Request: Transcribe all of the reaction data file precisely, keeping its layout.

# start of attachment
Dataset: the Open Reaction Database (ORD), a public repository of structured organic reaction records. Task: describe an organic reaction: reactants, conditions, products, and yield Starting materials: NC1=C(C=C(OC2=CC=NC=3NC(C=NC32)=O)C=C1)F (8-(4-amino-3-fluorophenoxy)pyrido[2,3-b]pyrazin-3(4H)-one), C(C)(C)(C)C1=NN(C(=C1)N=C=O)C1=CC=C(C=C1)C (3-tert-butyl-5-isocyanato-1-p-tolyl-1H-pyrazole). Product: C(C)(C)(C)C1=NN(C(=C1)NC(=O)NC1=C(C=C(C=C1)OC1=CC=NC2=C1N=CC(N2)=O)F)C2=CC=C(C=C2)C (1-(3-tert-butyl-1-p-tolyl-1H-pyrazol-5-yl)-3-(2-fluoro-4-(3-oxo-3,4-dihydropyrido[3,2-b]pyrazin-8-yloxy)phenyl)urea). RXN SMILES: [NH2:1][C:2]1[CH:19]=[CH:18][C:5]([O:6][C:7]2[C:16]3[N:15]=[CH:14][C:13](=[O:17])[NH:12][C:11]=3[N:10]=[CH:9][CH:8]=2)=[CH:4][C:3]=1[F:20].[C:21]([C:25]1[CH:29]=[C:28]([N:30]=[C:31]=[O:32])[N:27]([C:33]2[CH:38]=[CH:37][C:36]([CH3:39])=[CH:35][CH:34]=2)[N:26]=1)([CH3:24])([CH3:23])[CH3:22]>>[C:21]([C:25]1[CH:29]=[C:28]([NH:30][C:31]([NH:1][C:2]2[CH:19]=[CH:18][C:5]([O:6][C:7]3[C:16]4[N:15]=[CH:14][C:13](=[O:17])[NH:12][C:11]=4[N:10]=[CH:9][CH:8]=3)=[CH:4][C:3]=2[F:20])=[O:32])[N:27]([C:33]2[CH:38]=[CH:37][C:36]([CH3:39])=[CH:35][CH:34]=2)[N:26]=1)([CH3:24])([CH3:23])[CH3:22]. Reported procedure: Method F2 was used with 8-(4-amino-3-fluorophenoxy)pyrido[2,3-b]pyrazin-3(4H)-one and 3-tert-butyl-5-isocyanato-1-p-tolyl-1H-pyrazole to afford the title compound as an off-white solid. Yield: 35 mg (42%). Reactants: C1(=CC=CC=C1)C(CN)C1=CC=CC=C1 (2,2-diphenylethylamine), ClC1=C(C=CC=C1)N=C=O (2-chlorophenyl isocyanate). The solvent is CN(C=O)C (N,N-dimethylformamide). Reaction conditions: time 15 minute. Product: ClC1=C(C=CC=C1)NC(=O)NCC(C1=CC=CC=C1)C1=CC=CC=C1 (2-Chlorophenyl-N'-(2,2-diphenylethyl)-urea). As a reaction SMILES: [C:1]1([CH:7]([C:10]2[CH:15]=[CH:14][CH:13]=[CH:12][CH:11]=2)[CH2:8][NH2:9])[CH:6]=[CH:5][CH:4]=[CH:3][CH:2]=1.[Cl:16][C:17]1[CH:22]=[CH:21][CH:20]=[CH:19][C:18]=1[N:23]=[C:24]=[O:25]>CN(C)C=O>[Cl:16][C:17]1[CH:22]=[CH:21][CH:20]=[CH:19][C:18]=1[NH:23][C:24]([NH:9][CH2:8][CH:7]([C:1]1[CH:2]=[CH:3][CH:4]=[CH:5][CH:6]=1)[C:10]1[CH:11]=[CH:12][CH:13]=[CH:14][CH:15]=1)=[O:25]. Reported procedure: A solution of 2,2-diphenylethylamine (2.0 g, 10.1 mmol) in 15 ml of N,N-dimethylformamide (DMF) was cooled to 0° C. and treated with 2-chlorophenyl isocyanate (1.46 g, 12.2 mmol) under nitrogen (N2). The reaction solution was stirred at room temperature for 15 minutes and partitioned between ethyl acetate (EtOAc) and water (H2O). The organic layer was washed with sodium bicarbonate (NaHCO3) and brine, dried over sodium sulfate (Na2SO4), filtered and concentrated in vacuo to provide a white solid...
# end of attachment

Dataset: the Open Reaction Database (ORD), a public repository of structured organic reaction records. Task: describe an organic reaction: reactants, conditions, products, and yield Starting materials: NC1=C(C=C(OC2=CC=NC=3NC(C=NC32)=O)C=C1)F (8-(4-amino-3-fluorophenoxy)pyrido[2,3-b]pyrazin-3(4H)-one), C(C)(C)(C)C1=NN(C(=C1)N=C=O)C1=CC=C(C=C1)C (3-tert-butyl-5-isocyanato-1-p-tolyl-1H-pyrazole). Product: C(C)(C)(C)C1=NN(C(=C1)NC(=O)NC1=C(C=C(C=C1)OC1=CC=NC2=C1N=CC(N2)=O)F)C2=CC=C(C=C2)C (1-(3-tert-butyl-1-p-tolyl-1H-pyrazol-5-yl)-3-(2-fluoro-4-(3-oxo-3,4-dihydropyrido[3,2-b]pyrazin-8-yloxy)phenyl)urea). RXN SMILES: [NH2:1][C:2]1[CH:19]=[CH:18][C:5]([O:6][C:7]2[C:16]3[N:15]=[CH:14][C:13](=[O:17])[NH:12][C:11]=3[N:10]=[CH:9][CH:8]=2)=[CH:4][C:3]=1[F:20].[C:21]([C:25]1[CH:29]=[C:28]([N:30]=[C:31]=[O:32])[N:27]([C:33]2[CH:38]=[CH:37][C:36]([CH3:39])=[CH:35][CH:34]=2)[N:26]=1)([CH3:24])([CH3:23])[CH3:22]>>[C:21]([C:25]1[CH:29]=[C:28]([NH:30][C:31]([NH:1][C:2]2[CH:19]=[CH:18][C:5]([O:6][C:7]3[C:16]4[N:15]=[CH:14][C:13](=[O:17])[NH:12][C:11]=4[N:10]=[CH:9][CH:8]=3)=[CH:4][C:3]=2[F:20])=[O:32])[N:27]([C:33]2[CH:38]=[CH:37][C:36]([CH3:39])=[CH:35][CH:34]=2)[N:26]=1)([CH3:24])([CH3:23])[CH3:22]. Reported procedure: Method F2 was used with 8-(4-amino-3-fluorophenoxy)pyrido[2,3-b]pyrazin-3(4H)-one and 3-tert-butyl-5-isocyanato-1-p-tolyl-1H-pyrazole to afford the title compound as an off-white solid. Yield: 35 mg (42%). Reactants: C1(=CC=CC=C1)C(CN)C1=CC=CC=C1 (2,2-diphenylethylamine), ClC1=C(C=CC=C1)N=C=O (2-chlorophenyl isocyanate). The solvent is CN(C=O)C (N,N-dimethylformamide). Reaction conditions: time 15 minute. Product: ClC1=C(C=CC=C1)NC(=O)NCC(C1=CC=CC=C1)C1=CC=CC=C1 (2-Chlorophenyl-N'-(2,2-diphenylethyl)-urea). As a reaction SMILES: [C:1]1([CH:7]([C:10]2[CH:15]=[CH:14][CH:13]=[CH:12][CH:11]=2)[CH2:8][NH2:9])[CH:6]=[CH:5][CH:4]=[CH:3][CH:2]=1.[Cl:16][C:17]1[CH:22]=[CH:21][CH:20]=[CH:19][C:18]=1[N:23]=[C:24]=[O:25]>CN(C)C=O>[Cl:16][C:17]1[CH:22]=[CH:21][CH:20]=[CH:19][C:18]=1[NH:23][C:24]([NH:9][CH2:8][CH:7]([C:1]1[CH:2]=[CH:3][CH:4]=[CH:5][CH:6]=1)[C:10]1[CH:11]=[CH:12][CH:13]=[CH:14][CH:15]=1)=[O:25]. Reported procedure: A solution of 2,2-diphenylethylamine (2.0 g, 10.1 mmol) in 15 ml of N,N-dimethylformamide (DMF) was cooled to 0° C. and treated with 2-chlorophenyl isocyanate (1.46 g, 12.2 mmol) under nitrogen (N2). The reaction solution was stirred at room temperature for 15 minutes and partitioned between ethyl acetate (EtOAc) and water (H2O). The organic layer was washed with sodium bicarbonate (NaHCO3) and brine, dried over sodium sulfate (Na2SO4), filtered and concentrated in vacuo to provide a white solid...